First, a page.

OBJECTIVES: The purpose of this study was to evaluate the efficacy and outcome of transcatheter aortic valve implantation (TAVI) in patients with low-flow, low-gradient aortic stenosis (LG-AS). Patients with LG-AS have a poor prognosis with medical treatment and a high risk for surgical aortic valve replacement.
METHODS: Between January 2009 and June 2010, a total of 1,302 patients underwent TAVI for severe AS and were prospectively included in the multicenter German TAVI registry.
RESULTS: LG-AS was present in 149 patients (11.4%; mean age: 80.2 Â± 6.3 years). In this subgroup, the EuroSCORE was significantly higher (26.8 Â± 16.6 vs. 20.0 Â± 13.3; p < 0.0001) compared AS (HG-AS). The procedural success rate (LG-AS: 95.3% vs. HG-AS: 97.5%; p = 0.13) and the rate of TAVI-associated complications were comparable in both groups (new pacemaker: 27.0% vs. 28.1%; p = 0.76; cerebrovascular events: 3.4% vs. 3.1%, p = 0.83). However, post-operative low-output syndrome occurred more frequently in the LG-AS-group (LG-AS: 14.9% vs. HG-AS: 5.7%, p < 0.0001), and mortality at 30 days and 1 year was significantly higher in this subgroup (LG-AS: 12.8% and 36.9% vs. HG-AS: 7.4% and 18.1%; p < 0.001 and p < 0.0001, respectively). Post-operative New York Heart Association functional class improved, and self-assessed quality of life increased significantly, demonstrating a substantial benefit in the LG-AS group at 30 days and 1 year after TAVI.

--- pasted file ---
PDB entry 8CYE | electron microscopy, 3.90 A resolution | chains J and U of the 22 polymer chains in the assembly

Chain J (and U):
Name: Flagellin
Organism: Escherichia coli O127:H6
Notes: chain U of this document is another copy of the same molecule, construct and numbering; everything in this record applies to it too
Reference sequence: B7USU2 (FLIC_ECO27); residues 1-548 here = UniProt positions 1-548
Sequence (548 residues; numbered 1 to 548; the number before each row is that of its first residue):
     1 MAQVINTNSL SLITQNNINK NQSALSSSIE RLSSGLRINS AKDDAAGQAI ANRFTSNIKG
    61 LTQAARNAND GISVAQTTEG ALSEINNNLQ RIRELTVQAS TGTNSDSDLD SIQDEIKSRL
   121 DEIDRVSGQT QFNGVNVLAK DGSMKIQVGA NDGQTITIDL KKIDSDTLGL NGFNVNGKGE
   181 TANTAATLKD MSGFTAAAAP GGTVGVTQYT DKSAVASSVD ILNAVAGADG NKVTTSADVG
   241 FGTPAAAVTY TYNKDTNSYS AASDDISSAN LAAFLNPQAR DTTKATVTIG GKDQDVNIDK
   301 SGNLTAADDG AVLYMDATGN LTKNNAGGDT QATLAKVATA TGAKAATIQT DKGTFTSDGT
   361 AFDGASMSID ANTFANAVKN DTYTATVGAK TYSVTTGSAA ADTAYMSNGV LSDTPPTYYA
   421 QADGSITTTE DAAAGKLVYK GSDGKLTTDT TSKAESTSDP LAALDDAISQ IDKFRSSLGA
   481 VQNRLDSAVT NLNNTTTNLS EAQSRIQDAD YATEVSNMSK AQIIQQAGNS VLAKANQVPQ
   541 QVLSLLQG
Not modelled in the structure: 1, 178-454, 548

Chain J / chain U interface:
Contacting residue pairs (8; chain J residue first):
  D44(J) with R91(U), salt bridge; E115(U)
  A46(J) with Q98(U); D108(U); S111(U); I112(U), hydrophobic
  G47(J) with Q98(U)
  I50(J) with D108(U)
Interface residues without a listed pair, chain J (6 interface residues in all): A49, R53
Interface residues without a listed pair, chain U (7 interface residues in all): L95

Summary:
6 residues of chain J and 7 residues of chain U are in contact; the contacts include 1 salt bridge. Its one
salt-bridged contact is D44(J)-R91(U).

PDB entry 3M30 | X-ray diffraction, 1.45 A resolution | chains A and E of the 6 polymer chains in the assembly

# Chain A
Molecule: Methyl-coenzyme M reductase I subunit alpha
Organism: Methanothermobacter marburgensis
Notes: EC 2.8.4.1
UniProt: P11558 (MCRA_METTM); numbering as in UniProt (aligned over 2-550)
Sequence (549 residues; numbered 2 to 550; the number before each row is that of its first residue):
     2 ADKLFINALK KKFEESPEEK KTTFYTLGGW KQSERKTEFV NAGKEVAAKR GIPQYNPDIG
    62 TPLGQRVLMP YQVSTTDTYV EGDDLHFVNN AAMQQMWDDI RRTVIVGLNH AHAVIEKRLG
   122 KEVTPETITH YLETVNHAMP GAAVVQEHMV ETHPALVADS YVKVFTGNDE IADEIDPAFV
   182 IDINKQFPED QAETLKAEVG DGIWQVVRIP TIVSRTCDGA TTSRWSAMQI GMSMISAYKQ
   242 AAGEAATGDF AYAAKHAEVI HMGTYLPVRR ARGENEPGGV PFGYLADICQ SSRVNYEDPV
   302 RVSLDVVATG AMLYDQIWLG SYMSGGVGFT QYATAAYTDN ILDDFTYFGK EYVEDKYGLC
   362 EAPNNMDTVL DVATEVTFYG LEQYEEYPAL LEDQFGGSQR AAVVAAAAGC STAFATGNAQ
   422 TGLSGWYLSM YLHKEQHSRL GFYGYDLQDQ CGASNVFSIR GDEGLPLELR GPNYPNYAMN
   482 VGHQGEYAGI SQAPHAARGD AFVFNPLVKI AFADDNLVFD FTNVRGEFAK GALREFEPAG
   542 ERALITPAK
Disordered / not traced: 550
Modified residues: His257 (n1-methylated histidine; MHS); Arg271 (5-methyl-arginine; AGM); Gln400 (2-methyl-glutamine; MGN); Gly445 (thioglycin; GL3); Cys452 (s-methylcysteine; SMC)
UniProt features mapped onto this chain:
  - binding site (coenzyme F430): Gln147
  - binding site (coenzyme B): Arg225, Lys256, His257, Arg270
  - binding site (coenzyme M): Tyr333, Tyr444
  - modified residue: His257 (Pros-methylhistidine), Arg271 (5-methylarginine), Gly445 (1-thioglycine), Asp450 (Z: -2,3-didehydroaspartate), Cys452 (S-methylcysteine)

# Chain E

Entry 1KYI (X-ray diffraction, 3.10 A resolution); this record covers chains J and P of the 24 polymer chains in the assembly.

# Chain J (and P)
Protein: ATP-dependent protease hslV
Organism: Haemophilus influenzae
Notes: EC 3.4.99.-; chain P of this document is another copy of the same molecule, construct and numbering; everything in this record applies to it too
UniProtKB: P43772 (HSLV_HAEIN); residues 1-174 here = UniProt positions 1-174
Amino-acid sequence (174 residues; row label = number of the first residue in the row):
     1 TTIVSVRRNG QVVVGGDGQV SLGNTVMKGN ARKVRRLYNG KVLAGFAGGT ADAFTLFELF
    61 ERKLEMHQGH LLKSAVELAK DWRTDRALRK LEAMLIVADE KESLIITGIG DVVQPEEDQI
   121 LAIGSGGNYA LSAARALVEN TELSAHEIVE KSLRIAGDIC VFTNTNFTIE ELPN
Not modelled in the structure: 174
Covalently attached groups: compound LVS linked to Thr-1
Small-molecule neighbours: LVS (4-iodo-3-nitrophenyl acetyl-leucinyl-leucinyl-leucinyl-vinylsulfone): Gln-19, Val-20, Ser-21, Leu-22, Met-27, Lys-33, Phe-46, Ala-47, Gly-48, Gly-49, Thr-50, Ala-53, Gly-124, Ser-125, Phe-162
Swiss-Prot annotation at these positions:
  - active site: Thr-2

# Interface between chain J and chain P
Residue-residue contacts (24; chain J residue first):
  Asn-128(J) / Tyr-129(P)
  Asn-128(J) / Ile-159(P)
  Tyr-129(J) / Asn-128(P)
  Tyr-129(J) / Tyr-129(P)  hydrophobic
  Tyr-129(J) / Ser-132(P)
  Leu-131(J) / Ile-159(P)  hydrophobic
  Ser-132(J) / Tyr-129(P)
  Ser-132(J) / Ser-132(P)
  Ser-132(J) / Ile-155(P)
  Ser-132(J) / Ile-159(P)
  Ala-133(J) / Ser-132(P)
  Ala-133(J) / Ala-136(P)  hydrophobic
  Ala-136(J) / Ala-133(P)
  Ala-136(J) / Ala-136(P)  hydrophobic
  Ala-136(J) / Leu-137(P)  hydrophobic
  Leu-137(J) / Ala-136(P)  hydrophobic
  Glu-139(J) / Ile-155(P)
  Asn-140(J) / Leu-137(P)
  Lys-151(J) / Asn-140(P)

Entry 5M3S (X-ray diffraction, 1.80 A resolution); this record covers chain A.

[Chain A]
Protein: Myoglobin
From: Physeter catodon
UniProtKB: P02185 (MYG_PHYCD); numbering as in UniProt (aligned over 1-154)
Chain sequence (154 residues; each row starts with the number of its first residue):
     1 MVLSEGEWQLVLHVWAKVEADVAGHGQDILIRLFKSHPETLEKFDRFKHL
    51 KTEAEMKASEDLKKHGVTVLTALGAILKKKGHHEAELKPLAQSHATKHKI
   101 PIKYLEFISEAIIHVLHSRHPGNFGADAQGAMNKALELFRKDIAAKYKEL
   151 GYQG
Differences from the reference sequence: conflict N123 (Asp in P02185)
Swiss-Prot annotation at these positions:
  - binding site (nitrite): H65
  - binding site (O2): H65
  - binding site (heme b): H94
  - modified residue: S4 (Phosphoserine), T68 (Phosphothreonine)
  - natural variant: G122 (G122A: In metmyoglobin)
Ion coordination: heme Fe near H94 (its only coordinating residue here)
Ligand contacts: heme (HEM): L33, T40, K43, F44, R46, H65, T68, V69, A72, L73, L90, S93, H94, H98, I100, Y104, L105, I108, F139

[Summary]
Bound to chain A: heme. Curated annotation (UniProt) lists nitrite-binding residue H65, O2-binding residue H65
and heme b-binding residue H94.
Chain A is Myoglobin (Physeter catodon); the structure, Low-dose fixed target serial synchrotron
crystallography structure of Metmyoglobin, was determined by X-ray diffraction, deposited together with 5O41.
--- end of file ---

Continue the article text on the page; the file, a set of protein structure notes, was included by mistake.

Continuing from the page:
CONCLUSIONS: In high-risk patients with LG-AS, TAVI is associated with a significantly higher mortality at 30 days and at 1 year. However, long-term survivors benefit from TAVI with functional improvement and a significantly increased quality of life. Therefore, in view of the poor prognosis with medical treatment, TAVI should be considered an option in high-risk patients with LG-AS.